We asked, “What do you want to learn?” Fortunately, you answered and it turns out there remains some fuzzy areas when managing your CSE campaigns. Well, it’s a good thing that’s our specialty.
How much time should I be spending on my accounts?
Unfortunately, I can’t tell you that if you spend X amount of hours on Y CSE, then you’ll be in the clear. It’s completely relative.
The amount of time you should spend on each account is dictated by essentially 2 things: how much traffic and order volume you’re receiving and how much you’re spending budget-wise on the CSE. You should of course be spending more time on the CSEs that you’re investing more money into. Similarly, your more active campaigns require more attention than those that may be stagnant.
In terms of your time investment with specific CSEs, like, for example, Google Shopping vs. Nextag, there is no clear cut response. Sure your Google Shopping campaign may seem like a bigger deal than its Nextag counterpart, but it really just boils down to the relative activity of each and how much money you’re throwing down on the table for each.
Obviously the more you manage, the less amount of time you’ll have to spend on a given campaign because your familiarity with a CSE will let you know exactly what you need to do. Fundamentally speaking, your time will be spent checking product reports on products on the brink of being cut, making sure your high-bid products are performing up to par, and lowering bids of products that aren’t doing as well as you thought.
How do I handle seasonal products?
Let’s jump ahead to the future and say it’s already August. Of the many products you offer, you happen to sell Halloween costumes. As a rule of thumb, place increased bids on your costumes whenever people start to shop for them. This would be about 6-8 weeks before Halloween up til about a week before October 31 (because orders must arrive before the big day). Be sure to monitor them carefully several days before the holiday to ensure that the traffic influx may have ended or if there are indeed some products that favor last-minute shoppers.
The next logical question is how much should you up-bid on seasonal products. Well, your bids obviously depend on performance, and so you can start with a 5 cent bid above the minimum and assess your rankings from there. You should indeed raise bids towards peak shopping times, usually around 15 cents above the minimum (but no more). However, yes, you would typically suppress out of season products, bring a bid below the minimum, or drop it as far down as possible.
And as always, your bids should of course be relative to your conversions. If just some of your costumes are converting, up-bid only those.
There are literally thousands of products…Which ones should I be worrying about?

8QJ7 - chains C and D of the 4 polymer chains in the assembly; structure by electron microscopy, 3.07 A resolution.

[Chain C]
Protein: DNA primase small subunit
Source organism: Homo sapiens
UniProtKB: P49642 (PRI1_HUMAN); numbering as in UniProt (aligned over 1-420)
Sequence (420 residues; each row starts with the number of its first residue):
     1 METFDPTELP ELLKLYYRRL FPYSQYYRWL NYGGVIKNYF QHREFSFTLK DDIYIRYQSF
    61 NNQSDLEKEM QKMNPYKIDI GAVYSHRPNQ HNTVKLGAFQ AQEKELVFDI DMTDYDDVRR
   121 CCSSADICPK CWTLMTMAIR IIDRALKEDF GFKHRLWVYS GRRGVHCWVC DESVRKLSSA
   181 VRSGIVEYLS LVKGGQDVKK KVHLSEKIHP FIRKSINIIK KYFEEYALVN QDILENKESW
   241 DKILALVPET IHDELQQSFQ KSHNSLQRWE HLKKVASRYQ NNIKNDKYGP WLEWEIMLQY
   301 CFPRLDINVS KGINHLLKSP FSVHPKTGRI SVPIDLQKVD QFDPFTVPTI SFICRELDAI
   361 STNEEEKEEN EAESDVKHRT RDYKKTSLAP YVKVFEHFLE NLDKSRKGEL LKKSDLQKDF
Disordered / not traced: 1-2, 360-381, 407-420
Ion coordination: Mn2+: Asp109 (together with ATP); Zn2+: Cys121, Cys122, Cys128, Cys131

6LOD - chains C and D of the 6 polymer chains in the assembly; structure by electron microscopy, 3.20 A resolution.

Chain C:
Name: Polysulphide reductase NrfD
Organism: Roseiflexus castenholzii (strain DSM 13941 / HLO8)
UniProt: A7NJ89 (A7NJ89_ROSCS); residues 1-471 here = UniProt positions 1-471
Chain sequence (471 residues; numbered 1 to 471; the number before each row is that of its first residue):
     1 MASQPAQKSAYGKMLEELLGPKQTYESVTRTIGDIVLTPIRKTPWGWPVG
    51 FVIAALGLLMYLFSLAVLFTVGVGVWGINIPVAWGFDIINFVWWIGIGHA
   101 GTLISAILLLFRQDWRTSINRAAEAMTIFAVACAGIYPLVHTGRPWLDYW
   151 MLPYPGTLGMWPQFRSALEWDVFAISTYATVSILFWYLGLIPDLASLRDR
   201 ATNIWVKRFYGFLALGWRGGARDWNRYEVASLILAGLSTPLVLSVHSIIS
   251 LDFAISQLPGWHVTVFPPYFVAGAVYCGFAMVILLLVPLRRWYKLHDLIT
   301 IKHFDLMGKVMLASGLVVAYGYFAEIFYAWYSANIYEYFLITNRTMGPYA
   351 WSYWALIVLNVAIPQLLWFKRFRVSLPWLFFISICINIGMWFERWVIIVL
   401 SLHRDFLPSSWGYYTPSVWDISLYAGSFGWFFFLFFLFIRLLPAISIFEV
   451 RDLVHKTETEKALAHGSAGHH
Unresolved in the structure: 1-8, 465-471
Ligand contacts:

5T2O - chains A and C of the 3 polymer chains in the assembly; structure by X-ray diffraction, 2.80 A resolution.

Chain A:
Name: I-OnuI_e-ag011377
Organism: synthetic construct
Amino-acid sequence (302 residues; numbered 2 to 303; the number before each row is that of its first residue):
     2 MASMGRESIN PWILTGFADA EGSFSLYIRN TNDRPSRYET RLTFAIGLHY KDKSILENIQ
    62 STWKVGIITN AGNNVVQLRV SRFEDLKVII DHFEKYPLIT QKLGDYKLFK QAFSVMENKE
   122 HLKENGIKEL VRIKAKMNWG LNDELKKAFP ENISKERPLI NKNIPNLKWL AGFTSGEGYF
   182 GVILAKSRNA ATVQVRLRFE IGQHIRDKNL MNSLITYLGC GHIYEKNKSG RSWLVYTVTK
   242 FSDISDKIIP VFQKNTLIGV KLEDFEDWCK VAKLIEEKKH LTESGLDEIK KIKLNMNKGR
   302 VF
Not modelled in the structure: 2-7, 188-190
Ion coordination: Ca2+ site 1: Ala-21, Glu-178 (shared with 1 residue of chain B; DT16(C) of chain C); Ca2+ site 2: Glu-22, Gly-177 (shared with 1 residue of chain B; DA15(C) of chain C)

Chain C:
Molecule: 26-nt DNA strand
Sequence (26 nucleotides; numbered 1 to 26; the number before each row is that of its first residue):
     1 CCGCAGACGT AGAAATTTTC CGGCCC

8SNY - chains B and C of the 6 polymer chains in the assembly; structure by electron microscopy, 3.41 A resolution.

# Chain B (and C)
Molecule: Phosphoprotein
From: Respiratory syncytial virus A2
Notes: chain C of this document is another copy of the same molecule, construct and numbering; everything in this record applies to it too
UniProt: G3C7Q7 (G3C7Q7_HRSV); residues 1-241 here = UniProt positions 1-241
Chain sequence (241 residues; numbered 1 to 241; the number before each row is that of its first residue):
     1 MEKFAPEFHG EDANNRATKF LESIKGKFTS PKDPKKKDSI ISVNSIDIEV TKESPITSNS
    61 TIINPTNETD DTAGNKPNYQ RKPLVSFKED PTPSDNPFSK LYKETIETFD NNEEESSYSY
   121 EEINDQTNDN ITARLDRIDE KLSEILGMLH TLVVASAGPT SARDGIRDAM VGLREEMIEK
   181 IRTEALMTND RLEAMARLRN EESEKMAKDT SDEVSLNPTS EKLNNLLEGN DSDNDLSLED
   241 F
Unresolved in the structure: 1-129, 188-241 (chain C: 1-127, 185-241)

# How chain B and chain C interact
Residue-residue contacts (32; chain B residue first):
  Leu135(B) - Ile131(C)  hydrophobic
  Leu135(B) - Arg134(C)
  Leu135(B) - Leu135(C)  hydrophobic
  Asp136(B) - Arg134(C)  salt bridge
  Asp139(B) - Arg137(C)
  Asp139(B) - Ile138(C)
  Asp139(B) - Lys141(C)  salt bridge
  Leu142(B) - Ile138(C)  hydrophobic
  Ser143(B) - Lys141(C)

More often than not, we find that the majority of a given client’s ad spend is going towards about 10% of their products. That’s a significant minority. It simply doesn’t make sense to look at all 10,000 products, for example, if 90% of cost is going to only a small amount of them.
Thus, you really don’t need to look at the “in betweens” too much because those should be somewhat monitored by your category-level and brand-level bid strategies. Just keep focusing on the 2 ends of the spectrum: top performers and the poor performers.
You can find trends in products that haven’t gotten any traffic for months and try up bidding them by 10 – 20 cents each week until they get traffic to see if they would be successful or not. But this is only worth testing if you have budget to spare and if those items are usually bought in relatively high average order amounts.
Finally, if you see there’s a ton of products that never get traffic, and they also never get traffic on your site, it might make sense to streamline your inventory so you can focus on what’s working, or figure out if you can do something a bit dramatic for sales of those items to start happening.
Product-level Bidding…Brand-level Bidding…Category-level bidding…Price tier bidding…Which takes precedent?
In terms of product bidding vs. bidding rules, particularly with PriceGrabber’s bidding tool, you should be using both in conjunction. Try to prioritize those rules by having the most specific at the top so that the smaller rules get taken into account before the more encompassing, generalized rules. The relative importance of those rules is up to you, but we’ve seen the habit of putting a brand that never sells at the top of the list so that it always take precedence. You should also be putting price floors towards the top so that you don’t overbid inexpensive items. However, remember that your specific product bids will always override bidding rules.
Additionally, if all your rules are category rules, it doesn’t matter what order they’re in since there will be no product crossovers, or the same product in multiple categories. The only time the order of bidding rules matters is if multiple rules (brand and category) apply to a given product. However, you should not be making rules for just one product.
When should I remove a product from my feed entirely?
Always employ the 30/30 rule. This means that you should be considering cutting a product if it doesn’t convert to a sale after 30 days or 30 clicks. After this period, you must assess how much ad spend you already invested in this product and ask yourself if this product were to convert no, would it be profitable at this point? If the answer is no, then you probably spent too much on that product’s clicks. Generally speaking, you don’t cut products before 30 days.
Props to Senior Account Manager Jeff Coleman for his insight.
More questions anyone? Unleash your curiosity at [email protected]